Inflation Nation or the Roaring 20’s Redux?

In the past century, when compared from numerous perspectives, there are probably no two different decades than the 1920s and the 1970s. 

The Roaring 20s brought us great prosperity while the 70s were measured by something we called the “Misery Index”. On the other hand, the 1920s led us to the deepest stock market sell-off of all-time while the 1970s were followed by the greatest stock bull market of all-time from 1982-2000. 

As we sit halfway through 2021, the official first year of the 2020s, we try to address the question in our title above. Will the decade of the 2020s usher in the redux of the Foxtrot Dance popularized in the 1920s or the dance known as the Hustle which exemplified the 1970s? 

We attempt to make the case that we are not embarking on an economy defined by stagflation or recession but rather much like the events that propelled the economic growth of the 1920s, we are embarking upon a new era of productivity through technological advancements led by 5G Connectivity, FinTech, Cloud Data Storage, EV and Autonomous Vehicles and Robotics and Artificial Intelligence. 

These technological advancements in our estimation will keep inflation subdued and allow for workers to produce more output per hour worked (definition of productivity) while garnering high wages along the way, again without producing inflationary pressures.

So why are the 1920s known as the Roaring 20s? In summary, U.S. prosperity soared as the manufacturing of consumer goods increased as durable good items like washing machines, refrigerators and vacuum cleaners became everyday household items, which led to vigorous growth in the US. Furthermore, this rapid rise in prosperity which ushered us into the modern era, was ultimately led by the proliferation of electricity and simply revolutionized our life in the way we socialized, entertained ourselves, communicated and moved from point a to point b.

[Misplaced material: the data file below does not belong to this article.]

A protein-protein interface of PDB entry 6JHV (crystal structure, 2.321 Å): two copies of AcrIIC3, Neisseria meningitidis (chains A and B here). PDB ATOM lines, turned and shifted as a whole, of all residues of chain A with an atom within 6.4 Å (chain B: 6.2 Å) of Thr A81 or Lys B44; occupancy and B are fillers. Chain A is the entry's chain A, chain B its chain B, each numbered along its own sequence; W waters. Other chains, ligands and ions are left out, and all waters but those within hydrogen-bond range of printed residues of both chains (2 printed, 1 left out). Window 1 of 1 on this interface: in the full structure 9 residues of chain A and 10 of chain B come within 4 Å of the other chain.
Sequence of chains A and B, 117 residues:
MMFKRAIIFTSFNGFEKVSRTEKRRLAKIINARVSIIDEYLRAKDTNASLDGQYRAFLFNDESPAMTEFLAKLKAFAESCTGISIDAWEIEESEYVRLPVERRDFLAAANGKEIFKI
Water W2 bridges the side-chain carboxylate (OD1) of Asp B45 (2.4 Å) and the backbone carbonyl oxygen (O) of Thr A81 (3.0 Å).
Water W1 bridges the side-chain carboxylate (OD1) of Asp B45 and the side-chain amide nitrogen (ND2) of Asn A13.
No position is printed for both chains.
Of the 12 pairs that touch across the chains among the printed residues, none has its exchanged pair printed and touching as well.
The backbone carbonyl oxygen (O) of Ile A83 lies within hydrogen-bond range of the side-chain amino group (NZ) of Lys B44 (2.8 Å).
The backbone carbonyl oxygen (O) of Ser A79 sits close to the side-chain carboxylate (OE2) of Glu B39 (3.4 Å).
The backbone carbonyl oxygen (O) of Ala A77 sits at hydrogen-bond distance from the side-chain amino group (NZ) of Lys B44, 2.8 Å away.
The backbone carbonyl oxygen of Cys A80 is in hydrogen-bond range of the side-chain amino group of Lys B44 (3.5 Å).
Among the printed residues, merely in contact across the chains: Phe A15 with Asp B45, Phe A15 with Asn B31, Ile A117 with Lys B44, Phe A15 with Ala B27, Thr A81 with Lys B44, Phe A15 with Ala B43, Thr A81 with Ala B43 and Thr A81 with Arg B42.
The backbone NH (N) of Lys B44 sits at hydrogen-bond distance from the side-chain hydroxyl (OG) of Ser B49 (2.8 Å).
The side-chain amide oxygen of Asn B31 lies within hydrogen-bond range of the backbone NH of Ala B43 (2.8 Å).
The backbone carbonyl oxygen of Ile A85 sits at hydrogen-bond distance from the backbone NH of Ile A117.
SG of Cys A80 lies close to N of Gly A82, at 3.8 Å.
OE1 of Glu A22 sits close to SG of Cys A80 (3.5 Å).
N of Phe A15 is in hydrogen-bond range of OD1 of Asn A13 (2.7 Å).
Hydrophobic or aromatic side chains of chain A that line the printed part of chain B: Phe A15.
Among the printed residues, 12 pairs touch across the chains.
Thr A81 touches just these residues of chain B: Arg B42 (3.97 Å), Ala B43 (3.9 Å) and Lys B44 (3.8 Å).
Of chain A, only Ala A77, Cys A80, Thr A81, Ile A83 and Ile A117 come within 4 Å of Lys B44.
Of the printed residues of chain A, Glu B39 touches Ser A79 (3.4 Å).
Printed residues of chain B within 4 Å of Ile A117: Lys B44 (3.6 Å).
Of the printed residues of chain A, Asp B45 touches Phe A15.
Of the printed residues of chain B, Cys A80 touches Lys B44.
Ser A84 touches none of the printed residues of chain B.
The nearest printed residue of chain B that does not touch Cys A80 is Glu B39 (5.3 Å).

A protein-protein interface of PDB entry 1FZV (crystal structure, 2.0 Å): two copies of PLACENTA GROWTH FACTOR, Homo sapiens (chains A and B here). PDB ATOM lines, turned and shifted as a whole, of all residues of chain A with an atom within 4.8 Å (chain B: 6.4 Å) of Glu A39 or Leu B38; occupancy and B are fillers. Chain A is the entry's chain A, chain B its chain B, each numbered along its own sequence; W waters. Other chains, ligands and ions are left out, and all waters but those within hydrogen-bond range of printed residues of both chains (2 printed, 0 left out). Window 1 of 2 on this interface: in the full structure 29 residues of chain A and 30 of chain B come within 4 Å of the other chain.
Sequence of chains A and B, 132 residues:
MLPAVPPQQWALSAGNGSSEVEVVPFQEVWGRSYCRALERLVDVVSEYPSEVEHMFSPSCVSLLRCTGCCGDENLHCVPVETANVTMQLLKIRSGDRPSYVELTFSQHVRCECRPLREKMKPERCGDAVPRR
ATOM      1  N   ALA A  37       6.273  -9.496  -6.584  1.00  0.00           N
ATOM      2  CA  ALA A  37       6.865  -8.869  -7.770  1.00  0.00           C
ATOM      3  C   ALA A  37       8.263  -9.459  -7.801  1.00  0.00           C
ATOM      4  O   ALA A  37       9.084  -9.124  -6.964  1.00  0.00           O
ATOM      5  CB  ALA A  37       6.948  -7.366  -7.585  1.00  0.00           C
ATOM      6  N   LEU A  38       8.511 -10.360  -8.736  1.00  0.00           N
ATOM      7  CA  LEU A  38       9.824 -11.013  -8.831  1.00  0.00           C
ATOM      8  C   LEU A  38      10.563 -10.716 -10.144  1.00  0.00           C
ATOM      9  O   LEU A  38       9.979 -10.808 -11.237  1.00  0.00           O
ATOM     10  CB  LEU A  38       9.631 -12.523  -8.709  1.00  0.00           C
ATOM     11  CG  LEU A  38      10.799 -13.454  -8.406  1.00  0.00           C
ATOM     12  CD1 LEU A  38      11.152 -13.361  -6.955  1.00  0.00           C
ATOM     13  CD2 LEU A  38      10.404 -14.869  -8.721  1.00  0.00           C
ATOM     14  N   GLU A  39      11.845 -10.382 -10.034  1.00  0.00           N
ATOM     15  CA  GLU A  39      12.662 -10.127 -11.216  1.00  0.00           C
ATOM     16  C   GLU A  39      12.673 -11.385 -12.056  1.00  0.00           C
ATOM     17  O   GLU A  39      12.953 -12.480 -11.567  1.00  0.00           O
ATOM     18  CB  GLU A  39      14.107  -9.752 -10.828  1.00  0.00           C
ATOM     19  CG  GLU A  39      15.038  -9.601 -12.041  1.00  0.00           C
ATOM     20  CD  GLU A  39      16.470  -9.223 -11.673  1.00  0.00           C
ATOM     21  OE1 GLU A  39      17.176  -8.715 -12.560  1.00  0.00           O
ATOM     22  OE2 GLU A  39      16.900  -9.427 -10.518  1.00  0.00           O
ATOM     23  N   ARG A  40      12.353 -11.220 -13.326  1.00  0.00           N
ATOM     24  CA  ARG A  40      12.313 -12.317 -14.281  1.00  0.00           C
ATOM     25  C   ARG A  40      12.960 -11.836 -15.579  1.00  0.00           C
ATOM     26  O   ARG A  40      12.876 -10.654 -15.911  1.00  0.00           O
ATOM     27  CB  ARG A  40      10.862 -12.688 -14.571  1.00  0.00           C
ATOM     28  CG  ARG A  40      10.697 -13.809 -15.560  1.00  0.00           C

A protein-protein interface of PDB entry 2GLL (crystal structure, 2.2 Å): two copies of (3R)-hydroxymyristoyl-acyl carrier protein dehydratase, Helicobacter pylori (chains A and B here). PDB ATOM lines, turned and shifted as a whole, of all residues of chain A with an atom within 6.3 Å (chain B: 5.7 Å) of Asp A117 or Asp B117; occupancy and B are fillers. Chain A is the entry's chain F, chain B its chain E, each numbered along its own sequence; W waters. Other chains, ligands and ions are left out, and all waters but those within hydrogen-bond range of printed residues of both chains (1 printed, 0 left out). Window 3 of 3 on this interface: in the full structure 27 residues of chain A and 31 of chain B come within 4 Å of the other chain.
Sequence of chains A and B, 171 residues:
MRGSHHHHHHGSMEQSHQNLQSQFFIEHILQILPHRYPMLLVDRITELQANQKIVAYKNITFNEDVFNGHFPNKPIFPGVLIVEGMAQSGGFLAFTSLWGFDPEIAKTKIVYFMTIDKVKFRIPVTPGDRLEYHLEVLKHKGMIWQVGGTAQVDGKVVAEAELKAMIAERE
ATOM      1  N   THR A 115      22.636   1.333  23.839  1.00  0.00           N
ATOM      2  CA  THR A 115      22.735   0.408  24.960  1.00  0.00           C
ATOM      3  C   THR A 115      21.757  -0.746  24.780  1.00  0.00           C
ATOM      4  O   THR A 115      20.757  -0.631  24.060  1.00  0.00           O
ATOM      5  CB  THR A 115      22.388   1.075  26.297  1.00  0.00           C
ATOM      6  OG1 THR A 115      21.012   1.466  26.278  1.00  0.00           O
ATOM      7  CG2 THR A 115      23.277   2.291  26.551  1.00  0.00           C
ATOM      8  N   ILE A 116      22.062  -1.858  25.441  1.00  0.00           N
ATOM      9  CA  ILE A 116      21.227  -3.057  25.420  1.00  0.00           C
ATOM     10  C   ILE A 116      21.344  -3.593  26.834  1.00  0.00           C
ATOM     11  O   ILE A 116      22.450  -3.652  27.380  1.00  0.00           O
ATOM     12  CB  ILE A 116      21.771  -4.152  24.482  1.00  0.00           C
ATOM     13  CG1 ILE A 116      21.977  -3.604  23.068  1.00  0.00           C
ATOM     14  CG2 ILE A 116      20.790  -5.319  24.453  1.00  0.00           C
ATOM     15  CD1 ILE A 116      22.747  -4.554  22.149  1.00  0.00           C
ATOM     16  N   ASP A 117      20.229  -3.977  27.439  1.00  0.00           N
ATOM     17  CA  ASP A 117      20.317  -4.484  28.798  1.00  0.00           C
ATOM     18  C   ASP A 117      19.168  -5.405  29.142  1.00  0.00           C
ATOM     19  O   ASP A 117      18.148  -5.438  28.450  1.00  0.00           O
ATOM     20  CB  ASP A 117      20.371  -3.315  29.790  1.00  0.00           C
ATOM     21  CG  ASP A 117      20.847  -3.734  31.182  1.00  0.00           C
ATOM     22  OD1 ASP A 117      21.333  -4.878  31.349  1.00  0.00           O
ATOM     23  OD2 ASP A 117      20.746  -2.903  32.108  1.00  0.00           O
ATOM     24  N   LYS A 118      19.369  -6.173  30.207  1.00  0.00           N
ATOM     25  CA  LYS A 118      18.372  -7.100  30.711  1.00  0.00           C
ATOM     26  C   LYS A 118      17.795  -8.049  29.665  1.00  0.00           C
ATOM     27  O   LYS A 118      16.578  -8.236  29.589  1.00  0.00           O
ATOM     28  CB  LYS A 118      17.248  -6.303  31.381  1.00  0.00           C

While the 1920s were defined by unfettered prosperity, the 1970s were measured by something called the “Misery Index”, which aggregated the unemployment rate and the inflation rate. Stagflation got its name from the recession that occurred between 1973-1975 when the economy produced five consecutive quarters of negative GDP. The unemployment rate peaked at 9% in May 1975 and inflation tripled from 3.6% in 1973 to 12% in 1975.

Although always a prudent exercise to look to the past to provide a gauge for the future, the big questions are: 

  1. “Is today’s US Government embarking on Stagflation characterized by slow economic growth and relatively high unemployment.
  2. “Is the US Government in essence printing currency while at the same time restricting supply?” 

In short order, the answer is yes and no.

Yes, both monetary and fiscal policy are accommodative. To that there is no doubt. 

However, when it comes to the second question, the answer is profoundly no. The Wage and Price Controls of the 1970s have been laid on the ash heap of destruction and hopefully will never be seen again. 

We finish our case with the following points as to why a persistent 1970s Inflation Nation is highly unlikely:

  • Energy landscape has dramatically changed with competition from alternative forms and cartels limiting supply via embargo. This in part spurred inflation in the 1970s.
  • Gold Standard has been off for 50 years with the initial shock a half century behind us.
  • Aging demographics in the Developed World with many central banks battling deflationary pressures in Japan, UK, Euroland and Russia are concerned about declining prices, not rising.
  • Wage-Price Controls would not even be considered today as a legitimate policy response.

In summary, innovation supersedes fear every time. With the forthcoming wave of Next Generation Technology on the horizon, rather than putting on our disco shoes, doing the Hustle and lamenting a redux of the 1970s, we should default to learning the Foxtrot or the Charleston and celebrate like the Roaring 2020.

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